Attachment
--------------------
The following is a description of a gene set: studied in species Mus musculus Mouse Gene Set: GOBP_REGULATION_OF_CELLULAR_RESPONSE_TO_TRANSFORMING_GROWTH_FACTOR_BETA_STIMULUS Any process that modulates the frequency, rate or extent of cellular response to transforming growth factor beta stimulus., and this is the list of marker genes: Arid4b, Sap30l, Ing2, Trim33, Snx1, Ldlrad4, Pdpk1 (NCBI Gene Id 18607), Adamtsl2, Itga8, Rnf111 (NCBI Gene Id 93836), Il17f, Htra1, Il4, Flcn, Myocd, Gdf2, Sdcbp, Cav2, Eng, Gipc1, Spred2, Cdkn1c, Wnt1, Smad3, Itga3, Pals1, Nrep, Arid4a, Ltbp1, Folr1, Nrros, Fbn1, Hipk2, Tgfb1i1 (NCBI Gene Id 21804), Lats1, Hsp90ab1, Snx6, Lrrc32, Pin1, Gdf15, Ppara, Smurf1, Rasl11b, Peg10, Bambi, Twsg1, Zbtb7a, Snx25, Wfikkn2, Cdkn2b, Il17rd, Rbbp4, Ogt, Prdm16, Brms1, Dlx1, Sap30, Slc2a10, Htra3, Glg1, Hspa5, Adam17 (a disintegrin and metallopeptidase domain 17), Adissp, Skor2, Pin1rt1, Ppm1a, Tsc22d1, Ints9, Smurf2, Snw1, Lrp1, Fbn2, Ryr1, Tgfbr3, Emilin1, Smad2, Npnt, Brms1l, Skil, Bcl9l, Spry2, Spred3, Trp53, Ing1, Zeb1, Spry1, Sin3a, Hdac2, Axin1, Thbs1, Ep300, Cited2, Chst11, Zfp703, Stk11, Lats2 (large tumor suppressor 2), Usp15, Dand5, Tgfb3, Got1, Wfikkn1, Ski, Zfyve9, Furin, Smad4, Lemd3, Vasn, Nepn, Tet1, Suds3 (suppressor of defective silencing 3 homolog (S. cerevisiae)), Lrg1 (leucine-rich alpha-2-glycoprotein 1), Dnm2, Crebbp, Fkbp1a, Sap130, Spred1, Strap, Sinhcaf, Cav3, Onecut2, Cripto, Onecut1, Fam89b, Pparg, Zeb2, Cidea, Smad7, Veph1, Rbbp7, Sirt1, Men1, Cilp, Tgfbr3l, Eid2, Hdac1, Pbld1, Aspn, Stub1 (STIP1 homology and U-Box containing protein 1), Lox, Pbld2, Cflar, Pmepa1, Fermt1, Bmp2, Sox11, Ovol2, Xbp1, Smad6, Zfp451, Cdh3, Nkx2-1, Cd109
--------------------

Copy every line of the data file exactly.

The following is a description of a gene set: studied in species Mus musculus Mouse Gene Set: GOBP_REGULATION_OF_CELLULAR_RESPONSE_TO_TRANSFORMING_GROWTH_FACTOR_BETA_STIMULUS Any process that modulates the frequency, rate or extent of cellular response to transforming growth factor beta stimulus., and this is the list of marker genes: Arid4b, Sap30l, Ing2, Trim33, Snx1, Ldlrad4, Pdpk1 (NCBI Gene Id 18607), Adamtsl2, Itga8, Rnf111 (NCBI Gene Id 93836), Il17f, Htra1, Il4, Flcn, Myocd, Gdf2, Sdcbp, Cav2, Eng, Gipc1, Spred2, Cdkn1c, Wnt1, Smad3, Itga3, Pals1, Nrep, Arid4a, Ltbp1, Folr1, Nrros, Fbn1, Hipk2, Tgfb1i1 (NCBI Gene Id 21804), Lats1, Hsp90ab1, Snx6, Lrrc32, Pin1, Gdf15, Ppara, Smurf1, Rasl11b, Peg10, Bambi, Twsg1, Zbtb7a, Snx25, Wfikkn2, Cdkn2b, Il17rd, Rbbp4, Ogt, Prdm16, Brms1, Dlx1, Sap30, Slc2a10, Htra3, Glg1, Hspa5, Adam17 (a disintegrin and metallopeptidase domain 17), Adissp, Skor2, Pin1rt1, Ppm1a, Tsc22d1, Ints9, Smurf2, Snw1, Lrp1, Fbn2, Ryr1, Tgfbr3, Emilin1, Smad2, Npnt, Brms1l, Skil, Bcl9l, Spry2, Spred3, Trp53, Ing1, Zeb1, Spry1, Sin3a, Hdac2, Axin1, Thbs1, Ep300, Cited2, Chst11, Zfp703, Stk11, Lats2 (large tumor suppressor 2), Usp15, Dand5, Tgfb3, Got1, Wfikkn1, Ski, Zfyve9, Furin, Smad4, Lemd3, Vasn, Nepn, Tet1, Suds3 (suppressor of defective silencing 3 homolog (S. cerevisiae)), Lrg1 (leucine-rich alpha-2-glycoprotein 1), Dnm2, Crebbp, Fkbp1a, Sap130, Spred1, Strap, Sinhcaf, Cav3, Onecut2, Cripto, Onecut1, Fam89b, Pparg, Zeb2, Cidea, Smad7, Veph1, Rbbp7, Sirt1, Men1, Cilp, Tgfbr3l, Eid2, Hdac1, Pbld1, Aspn, Stub1 (STIP1 homology and U-Box containing protein 1), Lox, Pbld2, Cflar, Pmepa1, Fermt1, Bmp2, Sox11, Ovol2, Xbp1, Smad6, Zfp451, Cdh3, Nkx2-1, Cd109